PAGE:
An official kickoff ceremony at Rackham Auditorium will include keynote talks by Institute co-directors Jack E. Dixon and Scott D. Emr, as well as remarks by life sciences students Meredith W. Miller and Nakia Williams. President Lee C. Bollinger also will speak, and Ypsilanti High School teacher Robin Evans will present the work of 21 of her students who have painted panels with the theme What Life Science Will Look Like in the Future.
A reception in the Rackham East Study Lounge will follow the ceremony.
At 5 p.m., Bollinger will moderate a panel discussion on art, ethics and genetics at the Museum of Art. Panelists include Peter Ubel, associate professor of internal medicine; Elizabeth Petty, associate professor of internal medicine and of human genetics; and Carole Kismaric and Marvin Heiferman, partners in the New York-based company Lookout and independent curators of the museums current exhibition, Paradise Now: Picturing the Genetic Revolution. The panel discussion is being organized by the Museum and the Life Sciences, Values and Society Program, which focuses attention on the social impact of advances in the life sciences and is an important component of the Life Sciences Initiative.
The institute building is scheduled for completion in 2003. It will serve as a hub for cross-disciplinary research and teaching in the life sciences.
The Institute was formally established Jan. 1 with an endowment of $130 million. The Regents appointed the co-directors of the Institute in October, and earlier this month, the Regents approved the first faculty appointment to the institute. Construction is under way at the building site on Washtenaw Avenue at Palmer Drive.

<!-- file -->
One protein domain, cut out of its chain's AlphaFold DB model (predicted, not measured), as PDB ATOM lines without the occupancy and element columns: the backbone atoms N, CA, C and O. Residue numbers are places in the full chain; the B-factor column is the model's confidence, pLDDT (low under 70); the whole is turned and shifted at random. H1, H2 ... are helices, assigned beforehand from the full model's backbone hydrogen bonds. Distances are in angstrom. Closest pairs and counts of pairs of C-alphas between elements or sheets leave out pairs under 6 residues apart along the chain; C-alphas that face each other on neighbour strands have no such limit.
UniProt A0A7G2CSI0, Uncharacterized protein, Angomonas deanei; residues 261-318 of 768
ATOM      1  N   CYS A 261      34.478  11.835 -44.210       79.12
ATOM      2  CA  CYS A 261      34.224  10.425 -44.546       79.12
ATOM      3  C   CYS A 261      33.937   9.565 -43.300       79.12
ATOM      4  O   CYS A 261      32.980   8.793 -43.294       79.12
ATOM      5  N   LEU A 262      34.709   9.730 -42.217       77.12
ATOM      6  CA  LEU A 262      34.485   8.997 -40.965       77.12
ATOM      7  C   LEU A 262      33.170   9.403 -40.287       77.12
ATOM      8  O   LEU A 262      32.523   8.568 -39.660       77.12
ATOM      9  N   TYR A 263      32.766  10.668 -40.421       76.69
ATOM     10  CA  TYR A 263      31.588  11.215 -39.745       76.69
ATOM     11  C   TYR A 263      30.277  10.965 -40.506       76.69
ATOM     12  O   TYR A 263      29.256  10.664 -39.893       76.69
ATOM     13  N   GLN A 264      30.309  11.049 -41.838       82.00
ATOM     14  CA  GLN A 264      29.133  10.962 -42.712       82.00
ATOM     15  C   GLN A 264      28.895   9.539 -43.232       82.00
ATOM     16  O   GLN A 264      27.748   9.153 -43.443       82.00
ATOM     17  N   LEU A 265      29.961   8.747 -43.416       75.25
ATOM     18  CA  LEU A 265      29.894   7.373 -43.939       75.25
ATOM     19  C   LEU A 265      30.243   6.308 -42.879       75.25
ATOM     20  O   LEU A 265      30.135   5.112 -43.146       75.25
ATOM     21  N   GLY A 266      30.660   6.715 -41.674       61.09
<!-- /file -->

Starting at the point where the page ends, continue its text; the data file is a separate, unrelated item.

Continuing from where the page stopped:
Dixon, the Minor J. Coon Professor of Biological Chemistry and chair of biological chemistry in the Medical School, will begin his new position as co-director of the Life Sciences Institute July 1, after completing his term as department chair. A member of the faculty since 1991, Dixon served as chair of the faculty advisory committee for the Life Sciences Initiative.
Emr, professor of cellular and molecular medicine in the School of Medicine at the University of California, San Diego, and a Howard Hughes Medical Institute investigator, will assume duties as co-director of the Life Sciences Institute July 1, 2002.
Miller is an undergraduate honors student in chemistry and biochemistry from Bloomfield Hills. She has participated in the award-winning Undergraduate Research Opportunity Program, the American Chemical Society Student Affiliates, and Women in Science and Engineering. She received a National Science Foundation Summer Research Fellowship in 2000. She also is a research assistant studying radiotherapy, drugs and invasive surgery to treat cancer.
Williams, a microbiology major who came to U-M from Texas, plans to attend medical school in the fall. She is a student adviser with the Black Pre-Medical Association, a Biomedical Peer Adviser with the Undergraduate Research Opportunity Program and a co-founder of MASCI (MAth/SCIence) Challenge, an undergraduate organization founded by the Black Pre-Medical Association and the National Society of Black Engineers that hosts a weekend conference for underrepresented minority high school students from Michigan.
For more information on the Life Sciences Initiative, visit the Web at www.lifesciences.umich.edu/. For details on the event, visit the Web at www.lifesciences.umich.edu/news/news-sect-events.html. For background on the Institute, visit www.lifesciences.umich.edu/overview/regents.html. For more information on the Life Sciences, Values and Society Program, visit www.lifesciences.umich.edu/values. The Life Sciences, Values and Society Program offers an e-mail newsletter that includes an events listing. To be added to the e-mail distribution list, send an e-mail to firstname.lastname@example.org.